The business landscape is evolving very quickly over the past few years. Companies are coming under increasing pressure to up their digital game and provide flexible productivity platforms that are not only secure, but accessible outside the workplace.
While this may seem asking for too much, modern information and communication technologies are actually making this happen. Slowly but surely, we are moving in the era where productivity will no longer be confined to organizational boundaries.
How has Virtualization Changed the Tech Landscape?
Revolutionary technologies such as virtualization are rapidly changing the entire landscape. The concept of desktop virtualization has paved the way for productivity platforms that are secure, flexible and remotely accessible from anywhere.
How does this affect organizational productivity? Well, the answer is certainly in the positive as the modern workforce can now access their tools and data virtually from anywhere, without having to worry about security.
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Desktop Virtualization Types
In broad terms, when we talk of desktop virtualization, there are two main technologies or implementation models. Before we discuss each and the pros n cons, let’s briefly discuss virtualization of desktop computers.
Virtual Desktop / Virtual Machine (VM)
A virtual desktop, more often referred to as a Virtual Machine or VM, does not exist in physical form. Instead, it is created over a server by using complex virtualization technologies. A VM will also have performance specs such as storage, RAM and CPU etc.
To create VMs, very powerful and large servers are segmented with the help of specialized software into multiple personal computers. These VMs are then “streamed” over dedicated organizational networks or the internet to multiple end users.
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Persistent v/s Non Persistent VMs
While we are discussing Virtual Desktops, its helpful if we also discuss the two main types of VMs as well. A persistent VM, as the name suggests, will retain the unique preferences of each end user till the next login or remote session.
So, persistent VMs tend to deliver a much superior and efficient end user experience (UX). However, they are more resource intensive as the additional preferences of each end user need to be stored for retrieval upon the next virtual session.
Non persistent VMs are the exact opposite of the above type. These VMs return to their original state as soon as the user logs out from a virtual session. Any unique preferences of the user are retained only for the duration of that particular session.
Although non-persistent VMs deliver a relatively compromised user experience, they are low on consumption of resources. Another plus point is that you can assign a “pool” of VMs to a group of users, without having to worry about their individual preferences.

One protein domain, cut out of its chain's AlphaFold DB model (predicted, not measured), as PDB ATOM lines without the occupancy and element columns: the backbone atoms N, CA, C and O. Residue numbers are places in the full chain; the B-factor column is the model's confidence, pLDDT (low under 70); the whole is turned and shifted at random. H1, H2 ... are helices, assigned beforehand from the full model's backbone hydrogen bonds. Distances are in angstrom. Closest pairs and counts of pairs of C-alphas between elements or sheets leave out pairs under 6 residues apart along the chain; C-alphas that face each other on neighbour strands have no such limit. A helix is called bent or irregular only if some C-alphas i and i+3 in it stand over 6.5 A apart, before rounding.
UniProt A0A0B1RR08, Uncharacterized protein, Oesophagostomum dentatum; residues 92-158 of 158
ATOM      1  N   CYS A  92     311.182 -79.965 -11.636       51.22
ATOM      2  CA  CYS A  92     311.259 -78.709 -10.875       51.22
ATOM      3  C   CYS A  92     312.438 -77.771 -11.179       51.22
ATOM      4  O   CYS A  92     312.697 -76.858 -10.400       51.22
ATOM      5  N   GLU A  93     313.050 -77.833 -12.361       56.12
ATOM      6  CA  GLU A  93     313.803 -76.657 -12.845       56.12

Hosted Desktops – DaaS
These virtual desktops are also called Cloud Hosted Virtual Desktops and Desktop as a Service (DaaS). In this deployment model of VMs, you source the virtual desktops from a specialized third party service provider (CSP) like dinCloud.
Under the DaaS model, all the underlying hardware resources belong to your Cloud Service Provider (CSP) such as dinCloud. These VMs are streamed over the internet and the sessions are secured using end to end encryption.
Hosted desktops eliminate the need for maintaining costly and complex on premise IT infrastructure such as servers, routers and gateways. In case of a DaaS model, your data needs to be migrated to the highly secure data centers of your cloud provider.
Virtual Desktops – VDI
Virtual Desktops, often called Virtual Desktop Infrastructure (VDI) are the other main deployment model for VMs. In a VDI model, you have to setup an on premise server or data center, over which the VMs will be provisioned.
In this model, the access to virtual machines is mostly restricted to the organizational boundaries. Still, this desktop virtualization model ensures all your organizational data is converged at a central point.
A VDI model is costly and complex to setup. It also carries an upfront hardware cost. Then, you have to maintain the underlying hardware resources yourself. The only major advantage of this model is that you maintain full control over your data.
Hosted Desktops or Virtual Desktops?
Well, there is no universal answer to this question. Each deployment model for virtual desktops has its pros and cons, which we will cover in detail in another post soon. We think Hosted Desktops or DaaS are a better solution as compared to Virtual Desktops or VDI.
As the cyber security of leading Cloud Service Providers (CSP) like dinCloud constantly improves, the notion of enhanced data security is almost neutralized for VDI. Additionally, a DaaS model is much more affordable and instantly scalable.
If you are also in the search for a desktop virtualization platform, then DaaS is the more appropriate model. dinCloud offers a wide range of DaaS solutions that are suited for multiple use cases.